• horse;
  • aerobic;
  • anaerobic;
  • oxygen uptake kinetics;
  • oxygen deficit;
  • energy partitioning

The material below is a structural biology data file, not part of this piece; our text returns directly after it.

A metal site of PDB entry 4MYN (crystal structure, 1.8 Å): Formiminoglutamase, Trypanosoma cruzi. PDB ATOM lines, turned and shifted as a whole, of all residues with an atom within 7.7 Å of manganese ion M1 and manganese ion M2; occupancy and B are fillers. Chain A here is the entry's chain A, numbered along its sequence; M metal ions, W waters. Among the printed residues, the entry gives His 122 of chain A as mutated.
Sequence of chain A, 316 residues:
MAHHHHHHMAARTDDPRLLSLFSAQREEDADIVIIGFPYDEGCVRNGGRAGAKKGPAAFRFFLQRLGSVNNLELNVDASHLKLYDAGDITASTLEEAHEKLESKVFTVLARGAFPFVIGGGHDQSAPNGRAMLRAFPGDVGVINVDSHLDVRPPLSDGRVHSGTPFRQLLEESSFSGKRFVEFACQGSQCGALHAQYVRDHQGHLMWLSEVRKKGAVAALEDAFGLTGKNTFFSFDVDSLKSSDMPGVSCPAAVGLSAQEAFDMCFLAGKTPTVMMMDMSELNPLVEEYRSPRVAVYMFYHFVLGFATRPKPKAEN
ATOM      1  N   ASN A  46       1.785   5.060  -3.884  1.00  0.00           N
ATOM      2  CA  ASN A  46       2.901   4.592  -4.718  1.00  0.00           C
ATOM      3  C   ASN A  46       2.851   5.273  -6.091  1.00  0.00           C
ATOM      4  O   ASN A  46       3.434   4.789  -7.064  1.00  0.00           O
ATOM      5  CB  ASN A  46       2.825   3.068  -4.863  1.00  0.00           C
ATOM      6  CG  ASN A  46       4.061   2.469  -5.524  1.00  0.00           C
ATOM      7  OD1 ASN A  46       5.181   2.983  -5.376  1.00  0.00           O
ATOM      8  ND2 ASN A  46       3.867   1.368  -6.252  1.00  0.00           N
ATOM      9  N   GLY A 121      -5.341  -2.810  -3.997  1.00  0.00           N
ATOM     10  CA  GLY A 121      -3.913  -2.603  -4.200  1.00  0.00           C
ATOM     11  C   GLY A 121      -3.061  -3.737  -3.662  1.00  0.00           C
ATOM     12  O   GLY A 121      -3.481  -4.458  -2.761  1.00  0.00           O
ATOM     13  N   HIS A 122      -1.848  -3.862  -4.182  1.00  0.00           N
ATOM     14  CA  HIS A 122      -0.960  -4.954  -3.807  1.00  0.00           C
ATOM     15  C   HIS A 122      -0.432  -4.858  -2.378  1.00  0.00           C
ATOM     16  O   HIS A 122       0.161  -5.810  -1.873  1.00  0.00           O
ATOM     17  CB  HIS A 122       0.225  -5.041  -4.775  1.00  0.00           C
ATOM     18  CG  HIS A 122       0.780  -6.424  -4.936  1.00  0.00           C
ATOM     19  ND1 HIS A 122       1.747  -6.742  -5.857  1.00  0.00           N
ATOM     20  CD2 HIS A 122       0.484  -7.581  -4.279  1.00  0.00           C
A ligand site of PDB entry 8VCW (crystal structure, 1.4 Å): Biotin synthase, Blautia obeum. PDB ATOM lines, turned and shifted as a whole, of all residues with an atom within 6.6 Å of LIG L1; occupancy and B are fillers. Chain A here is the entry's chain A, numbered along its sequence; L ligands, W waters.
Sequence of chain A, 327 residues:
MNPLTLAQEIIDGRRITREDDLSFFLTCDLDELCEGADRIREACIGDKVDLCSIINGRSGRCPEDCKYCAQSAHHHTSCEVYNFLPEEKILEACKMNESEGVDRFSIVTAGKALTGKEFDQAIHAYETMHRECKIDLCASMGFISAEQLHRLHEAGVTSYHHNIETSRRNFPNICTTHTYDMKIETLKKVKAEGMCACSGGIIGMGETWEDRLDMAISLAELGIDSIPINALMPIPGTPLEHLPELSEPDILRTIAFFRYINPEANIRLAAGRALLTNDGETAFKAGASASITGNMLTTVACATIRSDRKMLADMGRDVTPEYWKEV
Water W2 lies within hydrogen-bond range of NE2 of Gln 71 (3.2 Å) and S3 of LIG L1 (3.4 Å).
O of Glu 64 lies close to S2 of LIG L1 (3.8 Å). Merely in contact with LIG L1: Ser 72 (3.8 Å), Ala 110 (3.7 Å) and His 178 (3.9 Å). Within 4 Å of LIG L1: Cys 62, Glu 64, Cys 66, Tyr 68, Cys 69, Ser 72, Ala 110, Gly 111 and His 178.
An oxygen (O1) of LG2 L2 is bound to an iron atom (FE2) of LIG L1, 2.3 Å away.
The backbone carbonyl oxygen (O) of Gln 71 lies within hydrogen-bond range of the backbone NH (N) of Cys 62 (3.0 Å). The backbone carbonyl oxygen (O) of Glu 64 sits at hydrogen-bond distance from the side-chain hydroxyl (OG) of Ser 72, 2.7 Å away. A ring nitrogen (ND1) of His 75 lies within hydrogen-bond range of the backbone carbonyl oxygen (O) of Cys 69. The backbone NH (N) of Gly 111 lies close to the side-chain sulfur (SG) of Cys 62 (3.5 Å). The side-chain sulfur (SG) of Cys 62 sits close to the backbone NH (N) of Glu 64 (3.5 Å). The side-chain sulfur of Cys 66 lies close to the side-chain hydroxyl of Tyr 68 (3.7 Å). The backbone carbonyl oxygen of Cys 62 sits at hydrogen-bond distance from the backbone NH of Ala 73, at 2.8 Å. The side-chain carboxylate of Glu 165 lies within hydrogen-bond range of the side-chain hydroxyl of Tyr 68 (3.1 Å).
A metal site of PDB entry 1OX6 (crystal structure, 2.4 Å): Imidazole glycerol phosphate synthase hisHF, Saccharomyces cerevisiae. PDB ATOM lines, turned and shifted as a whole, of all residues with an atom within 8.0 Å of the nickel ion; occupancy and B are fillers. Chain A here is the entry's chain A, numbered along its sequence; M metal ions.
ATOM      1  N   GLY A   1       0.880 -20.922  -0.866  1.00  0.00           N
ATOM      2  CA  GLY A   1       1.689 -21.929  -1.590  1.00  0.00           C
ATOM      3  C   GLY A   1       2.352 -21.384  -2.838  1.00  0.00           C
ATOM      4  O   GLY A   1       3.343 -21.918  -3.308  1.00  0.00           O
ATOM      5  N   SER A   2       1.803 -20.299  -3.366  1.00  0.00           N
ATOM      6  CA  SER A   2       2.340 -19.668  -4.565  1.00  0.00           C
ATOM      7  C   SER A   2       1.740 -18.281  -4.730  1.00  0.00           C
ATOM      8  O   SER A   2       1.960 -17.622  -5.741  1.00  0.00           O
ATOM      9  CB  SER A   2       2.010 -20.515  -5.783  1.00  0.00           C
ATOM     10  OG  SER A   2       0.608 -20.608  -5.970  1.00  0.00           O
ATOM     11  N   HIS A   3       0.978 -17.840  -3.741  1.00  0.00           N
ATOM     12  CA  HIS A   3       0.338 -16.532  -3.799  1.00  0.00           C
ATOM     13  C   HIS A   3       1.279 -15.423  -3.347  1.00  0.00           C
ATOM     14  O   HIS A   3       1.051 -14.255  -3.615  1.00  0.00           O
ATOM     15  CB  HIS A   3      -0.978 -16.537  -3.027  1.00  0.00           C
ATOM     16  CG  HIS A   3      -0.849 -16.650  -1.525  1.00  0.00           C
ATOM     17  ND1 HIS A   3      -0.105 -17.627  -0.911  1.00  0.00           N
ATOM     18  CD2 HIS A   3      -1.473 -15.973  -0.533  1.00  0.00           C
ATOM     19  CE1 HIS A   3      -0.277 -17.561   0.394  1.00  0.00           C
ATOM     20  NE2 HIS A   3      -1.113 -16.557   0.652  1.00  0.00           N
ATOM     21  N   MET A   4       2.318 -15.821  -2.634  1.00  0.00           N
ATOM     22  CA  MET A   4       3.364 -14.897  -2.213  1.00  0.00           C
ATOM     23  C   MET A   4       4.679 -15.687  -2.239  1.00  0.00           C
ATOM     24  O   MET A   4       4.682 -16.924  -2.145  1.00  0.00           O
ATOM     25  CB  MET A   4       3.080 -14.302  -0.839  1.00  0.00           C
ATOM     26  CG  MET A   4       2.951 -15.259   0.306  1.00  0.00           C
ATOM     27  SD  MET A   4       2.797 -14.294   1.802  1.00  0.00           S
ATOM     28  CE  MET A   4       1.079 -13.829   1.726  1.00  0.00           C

The V̇O2max in racehorses is approximately double that of elite human athletes and the rate of increase in V̇O2 at the onset of high intensity exercise is much greater than in man. The kinetics of gas exchange are affected by a warm-up prior to exercise in humans, there being a greater aerobic contribution to high intensity exercise after warm-up. Our hypothesis was that a warm-up would increase aerobic energy delivery in racehorses during high intensity exercise. Thirteen fit Standardbred racehorses ran to fatigue at 115% of V̇O2max on a treadmill at 10% slope. Prior to acceleration, horses were exercised either for 5 min at 50%V̇O2max followed by 5 min walk, or walked for 2 min. Samples of expired gas were collected every 10 s during the run for determination of V̇O2 and V̇CO2 and measurement of maximal accumulated oxygen deficit (MAOD). Blood lactate concentration was measured 5 min post exercise. We found that with a warm-up, horses had faster kinetics of gas exchange and a greater proportion of their total energy requirement was supplied by aerobic sources. The aerobic contribution to total energy requirement with and without warm-up was, respectively, 79.3 ± 1.0% and 72.4 ± 1.7% (P<0.01). There was also a higher MAOD (P< 0.01) in horses that had not been given a warm-up (mean ± s.e.m. 34.7 ± 2.6 and 47.3 ± 2.6 ml O2 eq/kg bwt with and without a warm-up respectively). However, there were no significant differences in total run time or estimated total energy expenditure between the 2 protocols. We concluded that during high intensity exercise to fatigue lasting 1 to 2 min, more than 70% of energy supply is from aerobic energy sources and that this contribution is even greater when the horses have received a warm-up.